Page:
Hemangioendothelioma of the Spine

Kamran Aflatoon, Eric Staals, Franco Bertoni, Patrizia Bacchini, Davide Donati, Nicola Fabbri, Stephan Boriani, Frank J. Frassica

Research output: Contribution to journalReview articlepeer-review

23 Scopus citations


A review of the patient files from our institution's oncology department showed that between 1950 and 2000, 11 patients were diagnosed with hemangioendothelioma of the spine, a rare, low-grade malignant vascular tumor. After reevaluation of the diagnoses by orthopaedic oncologists and pathologists, three patients were excluded; therefore eight patients formed the study group. The eight lesions were located in the thoracic (three) or lumbar spine (five, one in each vertebral level). Computed tomography scans revealed expansile lytic process. All lesions involved the vertebral body, but only one was diffuse with spinous process involvement. Treatment included: external beam irradiation alone (one patient), curettage and external beam irradiation (one patient), laminectomy and external beam irradiation (two patients), anterior resection only (two patients), and anterior resection with postoperative external beam irradiation (two patients). Patients without spinal stabilization had chronic low back pain; no patient with spinal stabilization had such pain. One patient who had surgical resection and radiation therapy had a radiation-induced sarcoma develop after 4 years. One patient who was treated with radiation therapy alone had a metastatic lung lesion develop. No other patient had tumor recurrence or progression. Therefore, patients with hemangioendothelioma of the spine may be treated with radiation therapy alone, surgery alone, or a combination thereof. However, because the number of patients in the current series was small, no definitive recommendations regarding treatment may be made. Resection of large lesions and stabilization of vertebral collapse may decrease back pain.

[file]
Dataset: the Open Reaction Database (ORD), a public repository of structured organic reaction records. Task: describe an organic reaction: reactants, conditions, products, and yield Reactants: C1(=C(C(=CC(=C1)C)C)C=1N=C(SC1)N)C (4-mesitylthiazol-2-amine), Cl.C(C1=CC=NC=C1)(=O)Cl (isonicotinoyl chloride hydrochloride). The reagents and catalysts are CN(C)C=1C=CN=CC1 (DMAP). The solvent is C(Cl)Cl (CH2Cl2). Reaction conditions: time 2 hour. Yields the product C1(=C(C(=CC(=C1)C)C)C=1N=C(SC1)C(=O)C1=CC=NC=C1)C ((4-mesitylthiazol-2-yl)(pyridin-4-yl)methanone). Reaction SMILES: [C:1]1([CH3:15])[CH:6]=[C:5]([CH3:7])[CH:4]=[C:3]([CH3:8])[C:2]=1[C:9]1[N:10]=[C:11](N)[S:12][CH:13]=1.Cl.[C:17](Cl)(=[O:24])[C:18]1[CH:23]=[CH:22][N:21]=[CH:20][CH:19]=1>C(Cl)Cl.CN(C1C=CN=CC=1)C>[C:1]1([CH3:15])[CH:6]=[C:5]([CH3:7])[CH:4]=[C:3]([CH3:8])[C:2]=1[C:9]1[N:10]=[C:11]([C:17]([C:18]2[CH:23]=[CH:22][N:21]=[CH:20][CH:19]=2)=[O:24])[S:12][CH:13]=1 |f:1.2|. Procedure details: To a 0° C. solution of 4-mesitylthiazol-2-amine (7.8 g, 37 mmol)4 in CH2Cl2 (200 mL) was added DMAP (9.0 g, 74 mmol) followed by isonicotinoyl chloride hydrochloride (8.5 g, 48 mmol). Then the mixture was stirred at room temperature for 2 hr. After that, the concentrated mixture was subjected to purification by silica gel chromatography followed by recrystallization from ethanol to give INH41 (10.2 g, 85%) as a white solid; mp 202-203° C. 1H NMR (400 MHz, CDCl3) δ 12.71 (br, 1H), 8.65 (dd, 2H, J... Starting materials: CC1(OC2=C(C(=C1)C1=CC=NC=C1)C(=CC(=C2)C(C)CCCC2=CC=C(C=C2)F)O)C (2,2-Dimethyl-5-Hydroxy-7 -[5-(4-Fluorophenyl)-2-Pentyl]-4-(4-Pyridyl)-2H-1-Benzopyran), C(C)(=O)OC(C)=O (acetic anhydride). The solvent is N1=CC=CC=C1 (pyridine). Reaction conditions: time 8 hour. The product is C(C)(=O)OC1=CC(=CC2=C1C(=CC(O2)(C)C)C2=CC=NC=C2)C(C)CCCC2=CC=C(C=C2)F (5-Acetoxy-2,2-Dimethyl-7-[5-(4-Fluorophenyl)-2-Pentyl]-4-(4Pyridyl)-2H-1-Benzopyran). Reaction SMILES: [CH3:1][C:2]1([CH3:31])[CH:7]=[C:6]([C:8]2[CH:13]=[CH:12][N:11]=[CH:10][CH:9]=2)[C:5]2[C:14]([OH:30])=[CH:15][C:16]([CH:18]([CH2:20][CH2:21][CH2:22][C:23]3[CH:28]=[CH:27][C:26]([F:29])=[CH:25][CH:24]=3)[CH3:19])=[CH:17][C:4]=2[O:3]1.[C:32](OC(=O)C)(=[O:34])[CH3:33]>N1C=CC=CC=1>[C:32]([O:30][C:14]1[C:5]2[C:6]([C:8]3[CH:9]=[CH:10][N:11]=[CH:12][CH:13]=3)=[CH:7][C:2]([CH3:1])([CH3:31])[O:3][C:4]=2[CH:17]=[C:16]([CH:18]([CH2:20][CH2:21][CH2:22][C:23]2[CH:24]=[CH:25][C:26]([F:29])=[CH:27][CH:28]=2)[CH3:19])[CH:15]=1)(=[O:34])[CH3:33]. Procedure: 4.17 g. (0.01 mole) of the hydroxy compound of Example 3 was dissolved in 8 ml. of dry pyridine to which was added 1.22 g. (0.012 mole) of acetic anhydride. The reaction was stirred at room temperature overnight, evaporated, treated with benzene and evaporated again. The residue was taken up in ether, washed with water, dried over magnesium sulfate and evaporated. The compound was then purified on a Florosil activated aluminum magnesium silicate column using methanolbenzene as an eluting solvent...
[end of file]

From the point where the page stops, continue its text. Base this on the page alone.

Original languageEnglish (US)
Pages (from-to)191-197
Number of pages7
JournalClinical orthopaedics and related research
StatePublished - Jan 2004
Externally publishedYes

ASJC Scopus subject areas

  • Surgery
  • Orthopedics and Sports Medicine


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